suppliers to alpaca keepers, lots of interesting people to talk to.

    *Louis de Neuville is widely regarded as the man who saved the Limousin breed in France and went on to establish Limousin breeding programmes across the world. His passion for and dedication to the Limousin breed helped ensure that the Limousin is bred to the very highest of standards in numerous countries worldwide.

    Richard Beale (Chairman, South West Alpaca Group)

  • SWAG Newsletter No. 54 3

     Colour Championship

     Entries Open 9 th

    of September / Close 23 rd

    October

     Two show rings

     Judges: Val Fullerlove (Females) & Liz Barlow

    (Males)

     Entries welcome from all UK breeders

     A5 Colour brochure – advertising available

     Plentiful accommodation available locally

    For more information please contact:

    Organiser: Di Davies ([email protected])

    Advertising: Mark Steele ([email protected])

    ‘NEW’ Autumn Alpaca Show Run by SWAG at The Hand Equestrian Centre, Clevedon, N Somerset, BS21 6TG

    16th & 17th of November 2013 Everyone Welcome / Easily accessible from the M5 / Friendly atmosphere

    mailto:[email protected] mailto:[email protected]

  • SWAG Newsletter No. 54 4

    SWAG AUTUMN ALPACA SHOW – THE

    DETAILS

    This ‘new’ event in the alpaca show season is aimed at alpacas arriving in the show ring in the

    best possible condition. By November it is expected that alpacas will have 5 or 6 months fleece

    growth and will be looking at their best! By having it in November it also opens up the

    possibility of showing females who would otherwise miss out due to being in the later stages of

    pregnancy.

    A full fleece show– minimum 2 inches of fibre,

    Colour championship for both Huacaya and Suri Alpacas.

    To assist breeders who specialise in a single colour there will be two rings with Liz

    Barlow judging all the male classes and Val Fullerlove all the female classes.

    The male classes will start with whites, followed by Lights, Fawns, Browns, Grey and

    Blacks. The female classes will start with Blacks, followed by Grey, Brown, Fawn, Lights

    and Whites.

    All Colour champions will be decided on Day 2, when we will also be judging Dam’s and

    Sire’s Progeny, Junior Handlers, Best British Bred and Supreme Champions.

    The Suri and Huacaya classes will be interspersed. There will be no classes for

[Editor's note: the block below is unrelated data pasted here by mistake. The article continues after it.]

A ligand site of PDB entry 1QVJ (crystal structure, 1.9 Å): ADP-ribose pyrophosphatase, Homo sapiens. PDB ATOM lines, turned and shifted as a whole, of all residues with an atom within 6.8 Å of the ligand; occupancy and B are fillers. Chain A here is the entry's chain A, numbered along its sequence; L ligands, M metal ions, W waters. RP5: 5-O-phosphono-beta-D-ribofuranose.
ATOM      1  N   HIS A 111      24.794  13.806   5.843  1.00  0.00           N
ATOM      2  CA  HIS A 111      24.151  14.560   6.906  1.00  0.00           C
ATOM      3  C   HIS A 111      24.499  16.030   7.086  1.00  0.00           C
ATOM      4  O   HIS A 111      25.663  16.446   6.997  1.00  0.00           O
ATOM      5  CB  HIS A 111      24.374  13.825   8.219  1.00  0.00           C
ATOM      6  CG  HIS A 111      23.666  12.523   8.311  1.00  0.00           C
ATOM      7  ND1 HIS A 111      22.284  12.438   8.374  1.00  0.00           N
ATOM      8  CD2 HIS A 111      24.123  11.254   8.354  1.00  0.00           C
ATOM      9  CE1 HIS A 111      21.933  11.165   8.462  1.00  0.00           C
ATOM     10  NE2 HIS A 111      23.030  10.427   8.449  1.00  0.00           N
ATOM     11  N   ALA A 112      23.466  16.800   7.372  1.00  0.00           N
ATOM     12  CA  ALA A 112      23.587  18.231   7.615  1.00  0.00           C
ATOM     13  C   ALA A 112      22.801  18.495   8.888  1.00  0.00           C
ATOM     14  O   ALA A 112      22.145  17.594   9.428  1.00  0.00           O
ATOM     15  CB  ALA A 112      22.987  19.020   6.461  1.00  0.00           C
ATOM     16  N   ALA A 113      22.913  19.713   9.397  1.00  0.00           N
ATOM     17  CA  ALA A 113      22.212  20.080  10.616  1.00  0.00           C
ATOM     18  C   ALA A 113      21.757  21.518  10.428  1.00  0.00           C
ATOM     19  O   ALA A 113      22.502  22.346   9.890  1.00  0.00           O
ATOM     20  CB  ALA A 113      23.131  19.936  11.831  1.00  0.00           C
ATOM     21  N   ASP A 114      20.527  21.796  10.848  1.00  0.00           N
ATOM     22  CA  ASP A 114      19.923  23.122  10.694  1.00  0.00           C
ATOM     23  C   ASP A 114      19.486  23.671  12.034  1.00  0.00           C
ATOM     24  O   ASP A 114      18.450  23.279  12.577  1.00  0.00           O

geldings.

    Entry Fee - £20 + VAT. Electricity for fans may be booked on line – cost £25 + VAT.

    Advertising opportunities in A5 show catalogue. Full page colour advert £50.

    Sponsorship opportunities - £200 will buy you a banner displayed in the main arena, a

    full page advert in the catalogue in a prominent position, acknowledgement in catalogue

    and throughout show – publicity as a sponsor on the SWAG website.

    Craft tables will be available to SWAG members for £20 providing an ideal opportunity

    to offer Christmas gifts for sale.

    The café serving food, beverages and a range of drinks will be available throughout the show.

    Overnight camping is allowed at the Hand and hook ups (electricity) can be booked through

    the Hand Equestrian Centre.

  • SWAG Newsletter No. 54 5

    SWAG FIBRE DAY AT CHILDERLEY ALPACAS.

    In May Childerley Alpacas welcomed new and existing SWAG members to the SWAG Fibre Course.

    Chas Brooke started with an in depth look at fleece, describing different fleece characteristics, discussing positive fibre traits and what you should be breeding and aiming for. Chas also spoke of Genetics and Nutrition amongst other factors and a very coherent explanation of histograms. Lots of samples were passed around to look at closely, labelled with stats, SD’s, CV’s, SP’s, CF’s.

    Daniel Childerley demonstrated shearing, and took the opportunity to use the new skirting table, designed and hand-made by Childerley alpacas. When skirting the fleeces, Jean, Dan and Sue from the Natural Fibre Company were all on hand and gave advice.

    Jo McManus spoke of her experiences as a small breeder and offered some valuable advice.

    Jean Field gave a talk on “Getting your fleece out of the barn” and kindly brought along her Drum carder, spinning wheels and looms for those who wanted to have a go. Jean also gives advice on processing your fibre and what you can realistically achieve.

    Karen Childerley spoke about Needle felting and encouraged everyone to try it, she was really pleased as most